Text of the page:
Global Company, Local Creativity

Magna International, Inc. may be a global Tier One automotive parts supplier with over 220 manufacturing divisions and more than 82,000 employees, but it doesn’t stifle creativity at the individual plant level.

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Magna International, Inc. may be a global Tier One automotive parts supplier with over 220 manufacturing divisions and more than 82,000 employees, but it doesn’t stifle creativity at the individual plant level. Its website states, “Magna has embraced entrepreneurial principles of decentralization. Each manufacturing facility operates as an independent, product-oriented center, which provides management with a high degree of autonomy, resulting in sensitive focus and rapid response to changes in customer needs and market conditions.”

A good example of what those high-sounding words mean in action can be seen at Magna Intier’s Eybl plant in Ebergassing, Austria. It responded to a German car maker’s need to control rising resin costs by creating an unusual closed-loop recycling system. Intier reprocesses multi-material scrap from the car maker’s carpet-covered PP parts back into specific carpeted interior parts. Black trunk floors were chosen, not security parts like airbag covers, notes Gebhard Bitterhof, the plant’s managing director, who backed the recycling development.

The scrap is rigid PP covered with carpet of nylon 66 fibers and a polyester fleece. The typical solution for reusing such mixed-material automotive scrap would be to grind it up, separate the components, and recover the largest fraction for reuse in a less visible part like wheel wells.


Two bold moves

Eybl initially tried to recover only the PP substrate. Intier ground the scrap and sent it out to commercial recyclers in southern Germany and Austria for separation of the components and then sent the PP to a toll compounder for repelletizing. But the transportation cost was too high, and the carpet and fleece fraction still had to be disposed of. Also, the Ebergassing plant couldn’t be absolutely sure it was getting only its own material back—which was essential for quality control.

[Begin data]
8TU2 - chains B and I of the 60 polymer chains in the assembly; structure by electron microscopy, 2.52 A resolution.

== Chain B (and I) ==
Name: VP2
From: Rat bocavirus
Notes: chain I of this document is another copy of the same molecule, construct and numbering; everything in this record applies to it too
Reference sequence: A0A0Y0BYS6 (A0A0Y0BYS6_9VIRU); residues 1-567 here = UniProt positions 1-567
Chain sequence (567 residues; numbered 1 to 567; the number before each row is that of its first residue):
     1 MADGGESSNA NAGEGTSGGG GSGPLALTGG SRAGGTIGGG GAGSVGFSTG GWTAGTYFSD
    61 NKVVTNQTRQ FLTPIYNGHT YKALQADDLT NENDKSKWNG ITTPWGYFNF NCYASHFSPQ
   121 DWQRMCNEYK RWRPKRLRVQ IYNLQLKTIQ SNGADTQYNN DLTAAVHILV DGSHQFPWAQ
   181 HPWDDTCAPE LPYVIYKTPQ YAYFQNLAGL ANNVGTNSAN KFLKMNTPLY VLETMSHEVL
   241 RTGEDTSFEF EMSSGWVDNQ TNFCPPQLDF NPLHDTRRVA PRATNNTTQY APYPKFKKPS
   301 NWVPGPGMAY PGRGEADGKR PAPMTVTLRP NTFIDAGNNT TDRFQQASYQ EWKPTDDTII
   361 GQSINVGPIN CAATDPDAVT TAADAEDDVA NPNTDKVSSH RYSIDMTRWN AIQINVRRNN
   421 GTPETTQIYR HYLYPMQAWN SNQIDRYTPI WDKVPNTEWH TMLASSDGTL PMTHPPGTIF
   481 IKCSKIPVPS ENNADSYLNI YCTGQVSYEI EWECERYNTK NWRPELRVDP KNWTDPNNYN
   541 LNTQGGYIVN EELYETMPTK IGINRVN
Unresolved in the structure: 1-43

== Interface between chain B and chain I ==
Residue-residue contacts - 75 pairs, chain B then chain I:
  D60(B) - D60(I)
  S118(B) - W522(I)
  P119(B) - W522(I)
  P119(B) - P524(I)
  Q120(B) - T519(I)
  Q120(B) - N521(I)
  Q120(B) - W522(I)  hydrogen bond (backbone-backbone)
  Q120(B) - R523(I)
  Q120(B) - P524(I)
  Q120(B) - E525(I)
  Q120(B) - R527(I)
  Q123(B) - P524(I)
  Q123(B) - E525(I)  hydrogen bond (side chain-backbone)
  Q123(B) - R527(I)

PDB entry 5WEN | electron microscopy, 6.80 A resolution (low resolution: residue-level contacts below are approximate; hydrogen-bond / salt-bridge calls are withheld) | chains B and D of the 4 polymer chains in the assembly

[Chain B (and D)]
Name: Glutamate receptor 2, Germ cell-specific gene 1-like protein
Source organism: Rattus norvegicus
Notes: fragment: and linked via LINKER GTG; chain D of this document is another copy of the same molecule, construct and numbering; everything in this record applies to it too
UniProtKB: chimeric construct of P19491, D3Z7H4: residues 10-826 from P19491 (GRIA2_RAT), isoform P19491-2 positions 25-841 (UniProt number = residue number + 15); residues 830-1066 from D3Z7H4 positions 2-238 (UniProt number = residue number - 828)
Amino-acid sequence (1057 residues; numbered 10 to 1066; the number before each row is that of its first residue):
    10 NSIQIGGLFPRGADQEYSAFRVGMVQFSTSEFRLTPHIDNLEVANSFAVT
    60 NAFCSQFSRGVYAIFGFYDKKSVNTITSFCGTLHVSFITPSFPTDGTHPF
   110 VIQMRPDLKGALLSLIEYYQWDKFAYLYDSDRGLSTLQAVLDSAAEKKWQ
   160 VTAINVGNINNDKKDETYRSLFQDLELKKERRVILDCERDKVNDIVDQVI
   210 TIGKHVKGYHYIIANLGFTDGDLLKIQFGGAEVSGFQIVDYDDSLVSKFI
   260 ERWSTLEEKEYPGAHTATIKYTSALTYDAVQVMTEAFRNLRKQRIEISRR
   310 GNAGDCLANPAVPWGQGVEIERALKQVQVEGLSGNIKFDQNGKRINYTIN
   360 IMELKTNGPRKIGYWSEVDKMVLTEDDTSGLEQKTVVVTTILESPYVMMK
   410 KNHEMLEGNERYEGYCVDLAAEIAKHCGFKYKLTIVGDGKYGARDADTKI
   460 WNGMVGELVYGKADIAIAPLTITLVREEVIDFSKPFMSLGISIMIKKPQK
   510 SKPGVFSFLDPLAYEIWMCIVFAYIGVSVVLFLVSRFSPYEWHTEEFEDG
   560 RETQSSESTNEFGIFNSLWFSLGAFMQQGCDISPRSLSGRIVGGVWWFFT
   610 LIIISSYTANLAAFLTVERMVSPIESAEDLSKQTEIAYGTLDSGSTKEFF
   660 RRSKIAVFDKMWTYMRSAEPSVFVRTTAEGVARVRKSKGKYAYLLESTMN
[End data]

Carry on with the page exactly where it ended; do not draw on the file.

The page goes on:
Intier solved all three problems with two bold moves—taking the recycling in-house and eliminating the separation step. After extensive testing, Intier bought a Coax reclaim extruder from Erema GmbH in nearby Linz, Austria (U.S. office in Ipswich, Mass.). The Coax system, which has a single shaft turning both shredder and screw, is designed to compact and re-extrude low-bulk-density reclaim like textile and carpet scrap. With a custom mixing screw designed to combine the nylon and PP, it was able to handle the combination of shredded carpet and rigid PP. The mixture extrudes at 536 F in order to melt the nylon without burning the PP. The melt is then filtered and underwater pelletized.

While Intier’s recycling line was being built, Erema processed the carpeted reclaim for Intier so that the car maker could validate the utility of the recovered blend for new parts. The reclaim is now qualified for use at up to 20% in carpeted trunk floors on three vehicle models. Although the presence of nylon in the recycled resin reduces its shrinkage, new tooling was not required in most cases because up to 20% recycle content didn’t change part dimensions significantly.

MFR is a little lower with the nylon content, so flow is tested for every ton of recycle. MFR of 100% virgin PP is 20 to 25 g/10 min. With 20% recycle content, MFR drops to 15 to 20, which is not enough to affect molding cycle time. And the reclaim level can be lower since scrap rates are as low as 2% in some months. Mixed-material recycle is also stored in blending silos to ensure good homogeneity.

The recycling program has been running for over a year. The Erema line runs one shift five days a week. The program saves disposal of 700,000 lb/yr of scrap and the purchase of close to that amount of virgin material. As a tribute to the success of this independent recycling effort, in-house mixed-material recycling will be extended to two other Intier plants. 

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